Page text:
Below you’ll see examples of sponges I’ve encountered on the surf-swept shores of the northern Oregon coast. Field guides and online resources (see References, at the bottom of this page) help with identification of the common rocky intertidal sponges, but all of them tell us identification is going to be tough for non-experts; microscopic examination of the spicules may be needed. Thus, any identifications I give are tentative and open to interpretation.

My organization more or less follows Lamb and Hanby (2005). Common names are my choice. I refer to WoRMS for scientific names, the World Porifera Database if I want more information, and I learn a ton by browsing the natural history riches in Kozloff (1993). All photos are from northern Oregon unless otherwise noted in the caption.

Let’s enjoy sponges!

Isodictya rigida, orange finger sponge

I encountered this one among sea wrack. Mine’s a tentative ID, but the common name works for me.

Orange finger sponge in the drift line
Washed ashore in a mass of drift macroalgae

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Halichondria panicea, yellow-green encrusting sponge

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Does it smell like spent gunpowder?

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Haliclona, purple encrusting sponge

I feel like most people on the west coast refer to this beautiful intertidal sponge as Haliclona permollis, or they’re ambivalent. And that’s part of the fun.

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Velvety red sponge, Clathria pennata- Red intertidal sponges are difficult to tell apart. Most of the guides suggest a close connection between C. pennata and the red sponge nudibranch, Rostanga pulchra. There were nudibranchs and their eggs on these patches, so I’ll assume this is C. pennata.

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Note circular egg ribbons from the red sponge nudibranch, Rostanga pulchra at the lower left and upper right

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Red encrusting sponge- This could be velvety red sponge, but there are other possibilities. What about bright red sponge, Antho karykina? Could also be red volcano sponge, Acarnus erithacus; looks like some mini volcanoes. If you have ideas, please let me know.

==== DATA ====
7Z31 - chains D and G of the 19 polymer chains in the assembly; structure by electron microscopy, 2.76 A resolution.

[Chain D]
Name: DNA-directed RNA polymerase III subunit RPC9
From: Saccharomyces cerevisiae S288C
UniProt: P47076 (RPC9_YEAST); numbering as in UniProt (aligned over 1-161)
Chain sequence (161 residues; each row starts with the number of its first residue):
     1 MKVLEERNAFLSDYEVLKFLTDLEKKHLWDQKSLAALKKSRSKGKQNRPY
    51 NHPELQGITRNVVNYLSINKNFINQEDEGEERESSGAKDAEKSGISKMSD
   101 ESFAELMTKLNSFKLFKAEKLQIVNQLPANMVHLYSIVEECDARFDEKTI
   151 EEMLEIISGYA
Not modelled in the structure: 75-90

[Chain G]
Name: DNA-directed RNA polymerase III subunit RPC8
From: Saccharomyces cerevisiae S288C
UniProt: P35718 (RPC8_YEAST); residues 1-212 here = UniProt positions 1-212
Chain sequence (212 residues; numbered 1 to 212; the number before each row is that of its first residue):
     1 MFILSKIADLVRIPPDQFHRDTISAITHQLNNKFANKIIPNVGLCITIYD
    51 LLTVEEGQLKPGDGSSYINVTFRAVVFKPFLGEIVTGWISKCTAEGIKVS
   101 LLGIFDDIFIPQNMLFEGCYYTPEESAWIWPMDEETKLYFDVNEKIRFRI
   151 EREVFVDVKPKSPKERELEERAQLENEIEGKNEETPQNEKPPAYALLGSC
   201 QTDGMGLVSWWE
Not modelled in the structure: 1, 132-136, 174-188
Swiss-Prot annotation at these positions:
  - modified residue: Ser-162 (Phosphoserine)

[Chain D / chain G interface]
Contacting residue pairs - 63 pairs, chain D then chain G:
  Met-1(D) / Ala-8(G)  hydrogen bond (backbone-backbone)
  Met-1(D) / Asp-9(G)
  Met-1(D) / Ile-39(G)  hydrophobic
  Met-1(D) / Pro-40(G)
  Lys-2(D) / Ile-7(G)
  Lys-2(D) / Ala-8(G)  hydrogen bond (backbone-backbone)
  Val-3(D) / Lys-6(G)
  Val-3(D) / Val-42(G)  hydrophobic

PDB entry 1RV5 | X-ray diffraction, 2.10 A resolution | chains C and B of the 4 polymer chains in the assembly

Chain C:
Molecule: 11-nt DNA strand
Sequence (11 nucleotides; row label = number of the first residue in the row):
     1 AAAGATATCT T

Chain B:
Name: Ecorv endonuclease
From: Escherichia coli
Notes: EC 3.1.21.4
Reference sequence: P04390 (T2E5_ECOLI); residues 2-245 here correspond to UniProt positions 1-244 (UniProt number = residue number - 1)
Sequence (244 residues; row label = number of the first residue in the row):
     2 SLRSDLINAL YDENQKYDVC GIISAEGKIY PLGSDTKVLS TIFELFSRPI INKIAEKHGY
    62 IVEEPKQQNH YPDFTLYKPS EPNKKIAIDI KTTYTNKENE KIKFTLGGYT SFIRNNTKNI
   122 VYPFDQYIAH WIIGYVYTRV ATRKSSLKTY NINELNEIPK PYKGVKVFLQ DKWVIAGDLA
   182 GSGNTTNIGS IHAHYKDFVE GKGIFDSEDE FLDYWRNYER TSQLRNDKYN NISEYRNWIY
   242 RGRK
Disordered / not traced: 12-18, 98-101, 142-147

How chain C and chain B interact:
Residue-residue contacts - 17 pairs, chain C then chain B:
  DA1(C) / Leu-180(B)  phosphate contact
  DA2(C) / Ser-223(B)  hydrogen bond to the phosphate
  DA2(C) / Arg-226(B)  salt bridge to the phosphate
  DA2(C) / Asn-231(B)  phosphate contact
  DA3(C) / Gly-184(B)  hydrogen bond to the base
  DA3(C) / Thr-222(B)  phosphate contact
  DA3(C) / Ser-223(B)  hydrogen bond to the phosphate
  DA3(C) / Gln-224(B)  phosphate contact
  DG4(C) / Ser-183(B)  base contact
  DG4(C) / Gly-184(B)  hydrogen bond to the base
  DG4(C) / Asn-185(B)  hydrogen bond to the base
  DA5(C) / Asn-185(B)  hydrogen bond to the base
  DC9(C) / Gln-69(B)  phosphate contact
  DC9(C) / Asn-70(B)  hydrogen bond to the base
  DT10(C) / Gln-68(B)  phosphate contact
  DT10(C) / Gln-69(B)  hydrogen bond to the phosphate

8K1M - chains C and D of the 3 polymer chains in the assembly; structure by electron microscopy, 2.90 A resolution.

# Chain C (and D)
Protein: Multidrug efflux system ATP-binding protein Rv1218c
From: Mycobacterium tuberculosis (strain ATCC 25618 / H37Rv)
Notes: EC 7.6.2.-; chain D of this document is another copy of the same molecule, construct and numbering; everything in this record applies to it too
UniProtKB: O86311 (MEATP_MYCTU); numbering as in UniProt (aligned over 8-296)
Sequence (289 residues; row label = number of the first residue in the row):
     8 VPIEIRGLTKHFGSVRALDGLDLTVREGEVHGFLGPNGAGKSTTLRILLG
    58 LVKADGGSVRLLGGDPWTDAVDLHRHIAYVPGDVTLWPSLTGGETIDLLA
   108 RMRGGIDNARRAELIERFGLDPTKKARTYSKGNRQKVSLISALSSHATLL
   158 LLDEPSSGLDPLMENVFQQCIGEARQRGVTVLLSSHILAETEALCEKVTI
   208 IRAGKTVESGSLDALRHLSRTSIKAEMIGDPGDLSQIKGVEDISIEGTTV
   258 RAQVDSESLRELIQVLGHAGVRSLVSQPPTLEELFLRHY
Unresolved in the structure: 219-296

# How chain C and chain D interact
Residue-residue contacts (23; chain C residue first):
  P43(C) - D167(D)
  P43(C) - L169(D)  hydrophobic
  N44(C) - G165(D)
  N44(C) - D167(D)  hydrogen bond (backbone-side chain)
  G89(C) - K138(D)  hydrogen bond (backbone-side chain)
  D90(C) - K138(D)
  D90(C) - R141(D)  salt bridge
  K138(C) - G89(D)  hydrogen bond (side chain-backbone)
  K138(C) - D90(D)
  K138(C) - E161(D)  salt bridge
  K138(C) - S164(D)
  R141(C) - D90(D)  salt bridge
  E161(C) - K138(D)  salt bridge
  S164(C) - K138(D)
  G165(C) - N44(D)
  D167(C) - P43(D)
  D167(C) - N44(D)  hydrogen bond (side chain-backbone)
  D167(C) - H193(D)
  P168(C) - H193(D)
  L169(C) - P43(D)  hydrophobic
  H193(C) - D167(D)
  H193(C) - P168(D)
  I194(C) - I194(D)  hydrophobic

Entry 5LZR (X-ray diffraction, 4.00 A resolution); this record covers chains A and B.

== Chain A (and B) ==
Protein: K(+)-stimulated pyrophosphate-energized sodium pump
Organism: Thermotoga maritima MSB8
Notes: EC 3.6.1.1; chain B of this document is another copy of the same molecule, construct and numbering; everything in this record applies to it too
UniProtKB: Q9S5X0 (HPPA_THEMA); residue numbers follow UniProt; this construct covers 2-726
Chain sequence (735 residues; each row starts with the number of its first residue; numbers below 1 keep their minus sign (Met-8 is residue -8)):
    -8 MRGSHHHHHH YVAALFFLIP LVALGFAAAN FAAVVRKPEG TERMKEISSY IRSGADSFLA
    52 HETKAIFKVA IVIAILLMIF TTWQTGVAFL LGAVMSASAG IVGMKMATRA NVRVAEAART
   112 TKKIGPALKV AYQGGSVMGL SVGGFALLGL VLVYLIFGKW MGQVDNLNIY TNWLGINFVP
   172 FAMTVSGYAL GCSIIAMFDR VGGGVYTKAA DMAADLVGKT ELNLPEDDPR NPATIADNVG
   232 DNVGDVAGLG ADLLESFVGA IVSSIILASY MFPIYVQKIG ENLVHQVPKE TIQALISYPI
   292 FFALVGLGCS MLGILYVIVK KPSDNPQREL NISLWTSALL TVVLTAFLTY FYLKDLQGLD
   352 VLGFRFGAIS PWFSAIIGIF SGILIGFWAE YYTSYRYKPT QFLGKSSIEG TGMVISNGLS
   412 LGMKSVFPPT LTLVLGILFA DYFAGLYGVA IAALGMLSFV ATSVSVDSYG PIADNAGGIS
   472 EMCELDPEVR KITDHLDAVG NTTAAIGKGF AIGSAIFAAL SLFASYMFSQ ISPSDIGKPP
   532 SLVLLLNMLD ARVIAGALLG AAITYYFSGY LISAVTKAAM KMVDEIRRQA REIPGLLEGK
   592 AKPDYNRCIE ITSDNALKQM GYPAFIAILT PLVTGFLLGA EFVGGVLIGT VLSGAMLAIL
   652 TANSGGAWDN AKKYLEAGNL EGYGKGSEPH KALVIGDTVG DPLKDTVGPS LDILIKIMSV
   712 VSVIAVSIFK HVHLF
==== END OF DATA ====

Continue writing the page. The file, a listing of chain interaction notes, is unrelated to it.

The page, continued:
A bright red sponge surrounded by aggregating anemones, exposed at low tide
If it’s bright red and produces mucous when touched it could be Antho karykina

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Yellow sponge?- I think this is a sponge, but I don’t find much similar to this in the guides I consult. If you know what it is, please let me know.

A smooth yellow possible sponge exposed in the low in the low intertidal
A low intertidal sponge?

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From the drift line- This one arrived in the drift line in a mass of drift macroalgae.

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A subtidal sponge

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References

Harbo, R. M. 2011. Whelks to Whales: Coastal Marine Life of the Pacific Northwest. 2nd ed. Harbour Publishing Co.

Kozloff, E. N. 1993. Seashore Life of the Northern Pacific Coast. 3rd ed. University of Washington Press.

Lamb, A. and B. P. Hanby. 2005. Marine Life of the Pacific Northwest. Harbour Publishing.

Sept. J. D. 2009. The Beachcomber’s Guide to Seashore Life in the Pacific Northwest. Revised ed. Harbour Publishing.

Online Resources

Biodiversity of the Central Coast’s Sponges page

Friends of Netarts Bay WEBS Sponges page

World Porifera Database

iNaturalist’s pages on worms are full of good browsing material. Here are some I looked at while preparing this page:

Haliclona cinerea


This page was slightly updated May 9, 2020